I was injured , broken foot,ran over by forklift at work. light duty after 3 month, released to full duty after 9 months. My rating is 25%....My question is this---does the money I receive from the work comp percent of disability all I can receive? My employer has paid for everything and I have not missed any money due to short term disability that supplemented the work comp payments....but my Dr. said the arthritis has already set in and there will be more surgery in the future to fuse joints to relieve pain...I asked the work comp people and they said after two years they have no liabilty. Is this true?? I do not want to get a lawyer unless I have to, the last injuried employee who got a lawyer got laid off(fired), Should I receive extra money for future surgery or do I use my regular insurance carrier later???
3 Answers from Attorneys
Re: work comp
You need to file a properly executed Form 18M with the North Carolina Industrial Commission. You fill out the first part of the form. Then, your doctor needs to state on the form, specifically, what medical treatment you are at substantial risk of needing in the future related to your injury. Last, you file the form with the NCIC Executive Secretary's office and wait for approval. If approved, you have them "on the hook" for the treatment noted by the doctor. Unless this procedure is followed, and if 2 years go by without them paying anything on the case, your rights do expire.
If your condition deteriorates to the point it affects your wage earning capacity within 2 years of the last payment of rating, then you have a claim for "change of condition", whereby you can re-open your case for meds and wage loss benefits.
You can read more on the items noted above by going to the NCIC's website, a link for which can be located at our site at ncworkcomp.com. Good luck!
Lennon & Camak, PLLC
Re: work comp
If you are still working with the same employer, it sounds like a Form 21 settlement is being offered. That settlement would pay the value of the disability percentage and keep the medical bills open for two years. The full duty release means that likely no work restrictions were assigned, which would make it difficult to argue (based on the information we have) for return-to-work related benefits, i.e., monetary value beyond the value of the disability rating. If you are having problems working upon your return to work, you would likely benefit from assistance from an attorney in helping obtain a viable second opinion, at which time some work restrictions may be assigned and/or a higher disability rating may potentially be assigned. The insurance company and the employer do not necessarily have an incentive to fire somebody who has an attorney because if there is a genuine return-to-work issue in the case, the lack of employment could potentially, but not always, require payment of additional benefits. To give a more specific response, an attorney would need to determine your current work status, how work is going, how you are doing physically, etc.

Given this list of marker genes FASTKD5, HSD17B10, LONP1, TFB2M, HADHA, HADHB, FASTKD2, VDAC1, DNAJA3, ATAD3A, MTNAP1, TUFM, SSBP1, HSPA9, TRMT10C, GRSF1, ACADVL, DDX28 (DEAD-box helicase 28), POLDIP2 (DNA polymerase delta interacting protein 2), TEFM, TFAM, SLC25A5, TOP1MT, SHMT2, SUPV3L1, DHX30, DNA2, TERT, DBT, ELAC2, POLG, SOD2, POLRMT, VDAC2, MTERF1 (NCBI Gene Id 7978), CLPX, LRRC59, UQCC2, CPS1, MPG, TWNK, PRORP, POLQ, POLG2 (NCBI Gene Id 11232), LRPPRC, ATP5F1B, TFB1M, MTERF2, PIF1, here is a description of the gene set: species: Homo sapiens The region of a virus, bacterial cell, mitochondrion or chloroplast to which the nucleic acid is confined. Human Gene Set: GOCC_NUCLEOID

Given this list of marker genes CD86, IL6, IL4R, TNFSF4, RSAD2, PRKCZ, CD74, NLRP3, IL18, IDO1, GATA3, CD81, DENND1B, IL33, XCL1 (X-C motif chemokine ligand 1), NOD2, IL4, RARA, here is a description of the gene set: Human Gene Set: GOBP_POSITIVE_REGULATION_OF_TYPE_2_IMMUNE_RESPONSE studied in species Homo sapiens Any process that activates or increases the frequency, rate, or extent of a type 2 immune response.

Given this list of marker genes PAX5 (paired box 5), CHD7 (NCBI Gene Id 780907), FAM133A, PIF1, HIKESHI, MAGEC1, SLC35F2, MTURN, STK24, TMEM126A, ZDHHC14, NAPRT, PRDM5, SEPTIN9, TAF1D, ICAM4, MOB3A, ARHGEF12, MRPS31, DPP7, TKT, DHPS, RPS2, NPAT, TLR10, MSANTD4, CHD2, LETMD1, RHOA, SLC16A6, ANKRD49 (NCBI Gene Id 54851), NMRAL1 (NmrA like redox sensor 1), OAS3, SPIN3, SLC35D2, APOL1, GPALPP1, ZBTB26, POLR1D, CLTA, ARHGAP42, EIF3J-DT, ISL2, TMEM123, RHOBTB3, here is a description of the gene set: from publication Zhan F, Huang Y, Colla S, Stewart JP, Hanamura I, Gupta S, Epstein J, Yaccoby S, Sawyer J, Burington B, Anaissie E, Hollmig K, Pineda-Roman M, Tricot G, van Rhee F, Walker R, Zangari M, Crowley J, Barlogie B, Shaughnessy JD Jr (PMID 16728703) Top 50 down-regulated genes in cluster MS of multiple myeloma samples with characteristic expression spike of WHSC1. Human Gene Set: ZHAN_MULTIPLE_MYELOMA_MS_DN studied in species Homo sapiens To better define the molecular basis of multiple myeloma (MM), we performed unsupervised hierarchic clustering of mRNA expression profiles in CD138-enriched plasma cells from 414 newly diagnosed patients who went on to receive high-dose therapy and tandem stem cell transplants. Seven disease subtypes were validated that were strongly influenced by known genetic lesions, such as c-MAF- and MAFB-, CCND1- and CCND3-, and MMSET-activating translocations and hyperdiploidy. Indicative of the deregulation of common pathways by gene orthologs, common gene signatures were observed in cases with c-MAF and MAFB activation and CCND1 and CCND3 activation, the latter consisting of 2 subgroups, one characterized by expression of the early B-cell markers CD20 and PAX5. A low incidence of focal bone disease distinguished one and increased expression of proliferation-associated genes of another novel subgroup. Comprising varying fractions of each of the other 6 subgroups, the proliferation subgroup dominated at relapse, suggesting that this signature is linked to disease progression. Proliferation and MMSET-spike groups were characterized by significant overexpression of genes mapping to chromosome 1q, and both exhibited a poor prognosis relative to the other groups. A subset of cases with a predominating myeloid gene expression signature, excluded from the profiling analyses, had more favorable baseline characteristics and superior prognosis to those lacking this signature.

Re: work comp
If you have returned to your pre-injury job with your pre-injury employer at the same wages as before your injury, then the employer and its insurance carrier generally only has to pay additional benefits under the Workers' Compensation Act for permanent partial disability. This is the 25% disability rating you received. You are entitled to a second opinion on your disability rating, but you may not want to pursue a second opinion if the present rating is fair and accurate. The disability rating is an issue that can be very complicated. We can not guide you on that issue based on the limited information you have provided. In general, once you receive compensation for your permanent partial disability rating, your claim is open for two years during which you may re-open your claim for further compensation for a change of condition and you are entitled to get additional medical coverage during those two years. You must file a separate claim with the Industrial Commission if you want to have your medicals extended beyond the initial two year time period."